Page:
BUZ LIVINGSTON: Fiscal cliff conundrum solved

Buz Livingston

Far different from Walton County’s white sandy beaches, San Onofre State Park features spectacular sandstone bluffs rising hundreds of feet above the Pacific. Venture too close and like Wily Coyote, off the cliff you go. Merell hiking boots, courtesy of Silver Sands, allow a more prudent way to reconnoiter the trail. Cautious investors can safely navigate the much-ballyhooed fiscal cliff, too. 

When I find myself in times of trouble, I look to Mother Mary and Warren Buffett. His framework for solving the “fiscal cliff” should be a blueprint that gets our spending to around 21 percent of GDP and our revenues to 18.5 percent contrasted respectively with 24 percent and 15 percent in 2012. Sure, we would run a small deficit; with America’s growing economy, it is sustainable. If we have a plan and a commitment to the goals (21 percent and 18.5 percent), then we could gradually reach them.

This is an intelligent approach to our problem rather than the draconian spending cuts and sharp increases in tax rates scheduled for Jan. 1, 2013.  Anyone who thinks the aforementioned combination is a good idea should take a glance across the pond and look at the self-induced European recession. 

Buffett reminds us America has a “resilient” economy that even our esteemed politicians cannot torpedo. The longer we wait to solve our problem, the more foolish we look to the rest of the world.  Investors should follow Buffett’s lead, “I hope something gets worked out before January 1st, but if it goes a little bit beyond that ... I will not be selling stocks.”

In the aftermath of Lehman Brothers’ 2008 failure, Buffett wrote a “Buy American” New York Times op-ed piece. Since Buffett wrote his column, the S&P 500 earned 58 percent cumulatively or roughly 12 percent annualized, aka not too shabby. Portfolios diversified with small U.S. companies garnered even greater returns while those who went to cash missed the first great bull market of 21st century.  Adding insult to injury, they either locked in losses or generated tax liabilities in taxable accounts.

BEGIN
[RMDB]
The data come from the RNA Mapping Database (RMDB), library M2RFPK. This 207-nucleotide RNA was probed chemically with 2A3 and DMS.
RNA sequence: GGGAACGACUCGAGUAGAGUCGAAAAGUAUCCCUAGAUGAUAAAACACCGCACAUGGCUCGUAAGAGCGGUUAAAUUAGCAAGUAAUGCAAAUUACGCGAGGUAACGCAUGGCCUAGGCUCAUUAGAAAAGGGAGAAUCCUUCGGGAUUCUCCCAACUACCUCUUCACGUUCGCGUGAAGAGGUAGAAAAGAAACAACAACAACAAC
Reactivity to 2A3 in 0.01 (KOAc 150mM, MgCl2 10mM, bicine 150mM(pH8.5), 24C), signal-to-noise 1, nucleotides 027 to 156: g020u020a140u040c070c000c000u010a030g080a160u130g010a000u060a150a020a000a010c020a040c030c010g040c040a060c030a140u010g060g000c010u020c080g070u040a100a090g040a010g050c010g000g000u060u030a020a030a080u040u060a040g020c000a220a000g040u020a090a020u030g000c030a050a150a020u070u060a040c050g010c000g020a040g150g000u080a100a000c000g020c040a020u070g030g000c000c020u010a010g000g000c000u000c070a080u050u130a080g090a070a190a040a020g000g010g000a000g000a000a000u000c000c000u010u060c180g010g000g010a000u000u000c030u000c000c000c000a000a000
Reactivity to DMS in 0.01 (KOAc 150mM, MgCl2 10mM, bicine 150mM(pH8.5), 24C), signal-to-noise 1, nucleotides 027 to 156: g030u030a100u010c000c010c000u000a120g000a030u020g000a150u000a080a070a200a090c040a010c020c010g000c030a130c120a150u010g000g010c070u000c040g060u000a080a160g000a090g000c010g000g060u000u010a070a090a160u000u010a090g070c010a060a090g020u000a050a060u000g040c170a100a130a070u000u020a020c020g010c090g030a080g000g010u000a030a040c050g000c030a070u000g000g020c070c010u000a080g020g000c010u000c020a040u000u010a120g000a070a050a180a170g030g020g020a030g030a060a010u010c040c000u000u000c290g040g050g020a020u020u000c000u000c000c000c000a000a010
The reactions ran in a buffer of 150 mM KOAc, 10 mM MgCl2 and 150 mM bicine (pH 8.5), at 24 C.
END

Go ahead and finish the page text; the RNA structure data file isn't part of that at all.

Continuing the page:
Commentators spanning the media pantheon from liberal Lawrence O’Donnell to conservative Charles Krauthammer see little harm in going over the cliff. Their collective caveat being an agreement would be forthcoming sometime in January and the other side takes the blame.  Ignore pundits on television. Drop the notion the two sides avoid talking to each other. Their staffs communicate constantly even when Congress is out of session. 

Currently the American greenback is the world’s reserve currency; most Americans don’t realize the power that it gives us.

In the 1980s, to stymie Panama’s Manuel Noriega, we froze Panamanian assets. Since Panama used the U.S. dollar, we did more economic damage since the famous pirate Henry Morgan sacked Panama City in 1671 and fired nary a shot.  If the world looks at our fiscal debt debate and sees an “Animal House” toga party, maybe the dollar loses prestige. Nothing happens immediately but we look foolish.

Both sides should listen to the “Oracle of Omaha,” put aside partisan differences, place the country first and end this debate — the sooner, the better.

Buz Livingston, CFP offers hourly financial planning and fee-only investment management to clients along Florida’s Emerald Coast.  He can be reached at 267-1068, Buz@LivingstonFinancial.netor www.LivingstonFinancial.net.